Recombinant human thymidine phosphorylase catalyzes the reaction of arsenate with thymidine to form thymine and 2-deoxyribose 1-arsenate, which rapidly decomposes to 2-deoxyribose and inorganic arsenate. The transition-state structure of this reaction was determined using kinetic isotope effect analysis followed by computer modeling. Experimental kinetic isotope effects were determined at physiological pH and 37 °C. The extent of forward commitment to catalysis was determined by pulse-chase experiments to be 0.70%. The intrinsic kinetic isotope effects for [1′-3H]-, [2′R-3H]-, [2′S-3H]-, [4′- 3H]-, [5′-3H]-, [1′-14C]-, and [1-15N]-thymidines were determined to be 0.989 ± 0.002, 0.974 ± 0.002, 1.036 ± 0.002, 1.020 ± 0.003, 1.061 ± 0.003, 1.139 ± 0.005, and 1.022 ± 0.005, respectively. A computer-generated model, based on density functional electronic structure calculations, was fit to the experimental isotope effect. The structure of the transition state confirms that human thymidine phosphorylase proceeds through an SN2-like transition state with bond orders of 0.50 to the thymine leaving group and 0.33 to the attacking oxygen nucleophile. The reaction differs from the dissociative transition states previously reported for N-ribosyl transferases and is the first demonstration of a nucleophilic transition state for an N-ribosyl transferase. The large primary 14C isotope effect of 1.139 can occur only in nucleophilic displacements and is the largest 14C primary isotope effect reported for an enzymatic reaction. A transition state structure with substantial bond order to the attacking nucleophile and leaving group is confirmed by the slightly inverse 1′-3H isotope effect, demonstrating that the transition state is compressed by the impinging steric bulk of the nucleophile and leaving group.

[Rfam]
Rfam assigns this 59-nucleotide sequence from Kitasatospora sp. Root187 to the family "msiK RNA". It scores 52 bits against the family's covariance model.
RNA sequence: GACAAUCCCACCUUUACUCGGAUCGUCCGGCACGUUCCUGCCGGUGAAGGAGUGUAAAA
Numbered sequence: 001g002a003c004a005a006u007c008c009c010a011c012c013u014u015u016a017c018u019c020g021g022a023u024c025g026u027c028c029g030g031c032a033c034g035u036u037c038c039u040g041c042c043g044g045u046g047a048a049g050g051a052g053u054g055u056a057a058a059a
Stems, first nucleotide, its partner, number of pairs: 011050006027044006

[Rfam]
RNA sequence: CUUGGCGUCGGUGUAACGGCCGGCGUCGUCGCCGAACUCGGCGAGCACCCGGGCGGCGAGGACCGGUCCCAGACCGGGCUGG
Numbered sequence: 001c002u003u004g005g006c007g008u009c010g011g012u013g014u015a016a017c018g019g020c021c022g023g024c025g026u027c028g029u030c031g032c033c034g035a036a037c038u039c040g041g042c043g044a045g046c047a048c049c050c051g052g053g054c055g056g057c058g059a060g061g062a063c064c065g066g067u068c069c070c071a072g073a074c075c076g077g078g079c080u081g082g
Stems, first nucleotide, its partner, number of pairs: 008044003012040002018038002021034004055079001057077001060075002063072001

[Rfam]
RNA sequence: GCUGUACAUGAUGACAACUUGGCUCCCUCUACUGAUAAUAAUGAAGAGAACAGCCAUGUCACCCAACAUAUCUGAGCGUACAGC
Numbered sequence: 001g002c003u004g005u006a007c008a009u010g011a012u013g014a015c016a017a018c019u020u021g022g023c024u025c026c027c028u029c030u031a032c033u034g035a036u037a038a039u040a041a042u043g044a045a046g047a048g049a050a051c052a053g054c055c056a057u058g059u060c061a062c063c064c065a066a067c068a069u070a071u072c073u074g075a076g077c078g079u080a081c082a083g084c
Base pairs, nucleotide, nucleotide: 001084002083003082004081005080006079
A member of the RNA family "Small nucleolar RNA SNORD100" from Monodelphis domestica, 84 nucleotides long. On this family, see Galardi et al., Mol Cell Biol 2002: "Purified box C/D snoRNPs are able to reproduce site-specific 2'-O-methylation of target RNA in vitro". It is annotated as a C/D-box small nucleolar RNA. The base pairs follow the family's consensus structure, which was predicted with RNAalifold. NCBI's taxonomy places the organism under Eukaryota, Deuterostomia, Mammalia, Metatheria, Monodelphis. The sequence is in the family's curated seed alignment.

ASJC Scopus subject areas
- Colloid and Surface Chemistry